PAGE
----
I'm not going to give up in-person interviews. See reasons of quality above. But a compromise is in order. I will have to be choosier about which ones I do face to face, which ones I do over the phone. No point in doing an excellent interview if I can't find the time on my calendar to actually sit down and write about it.

3. Even peanuts add up. I don't shoot my nose up in the air in response to any offer. I consider it carefully. Is it a good networking move? Can it lead to something bigger? Is it a steady account that pays timely? If there is one thing I understood quickly about working for myself, it is that the steady and predictable paycheck is a thing of the past. Of course, I knew that. Thus the need to build up a sizable financial cushion before trying to go into business of ANY kind. You can count on dry periods here and there, and most any business takes time to establish. Dipping into savings now and then is a given. Especially at tax time, which comes around four times a year for the self-employed.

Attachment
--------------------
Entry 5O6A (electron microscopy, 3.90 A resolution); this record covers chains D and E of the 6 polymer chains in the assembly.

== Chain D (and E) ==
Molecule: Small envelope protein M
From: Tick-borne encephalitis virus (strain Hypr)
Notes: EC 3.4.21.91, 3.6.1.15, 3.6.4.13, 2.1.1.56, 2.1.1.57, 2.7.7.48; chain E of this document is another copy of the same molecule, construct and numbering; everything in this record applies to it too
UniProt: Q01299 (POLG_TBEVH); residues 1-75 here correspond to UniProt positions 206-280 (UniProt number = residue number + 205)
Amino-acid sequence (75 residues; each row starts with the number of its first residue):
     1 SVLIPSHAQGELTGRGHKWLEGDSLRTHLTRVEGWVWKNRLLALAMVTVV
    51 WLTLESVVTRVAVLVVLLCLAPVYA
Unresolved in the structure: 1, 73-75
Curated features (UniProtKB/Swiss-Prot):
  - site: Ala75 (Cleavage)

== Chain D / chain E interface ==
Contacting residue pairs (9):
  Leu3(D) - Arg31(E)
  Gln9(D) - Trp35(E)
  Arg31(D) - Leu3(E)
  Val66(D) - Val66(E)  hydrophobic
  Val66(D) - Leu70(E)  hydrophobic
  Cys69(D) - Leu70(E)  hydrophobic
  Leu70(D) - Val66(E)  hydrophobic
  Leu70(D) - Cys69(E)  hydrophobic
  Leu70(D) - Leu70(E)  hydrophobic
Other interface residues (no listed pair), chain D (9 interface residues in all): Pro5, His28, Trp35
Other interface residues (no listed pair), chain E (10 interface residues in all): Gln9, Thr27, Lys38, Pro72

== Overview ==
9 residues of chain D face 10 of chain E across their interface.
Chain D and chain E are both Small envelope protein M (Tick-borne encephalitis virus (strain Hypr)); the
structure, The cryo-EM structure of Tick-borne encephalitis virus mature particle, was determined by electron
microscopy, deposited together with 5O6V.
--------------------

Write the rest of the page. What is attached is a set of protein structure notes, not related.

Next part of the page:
I have been freelancing on the side for most of my adult life, and that has been crucial. I never let my network go dead. Always something on my wire, even when I was busy at my regular job, which paid well enough that I didn't need to freelance ... I just wanted to. I knew it was a smart move for the future, a building block. I knew I wanted to work full time as a freelance writer and editor since ... forever. Keep my eye on the goal.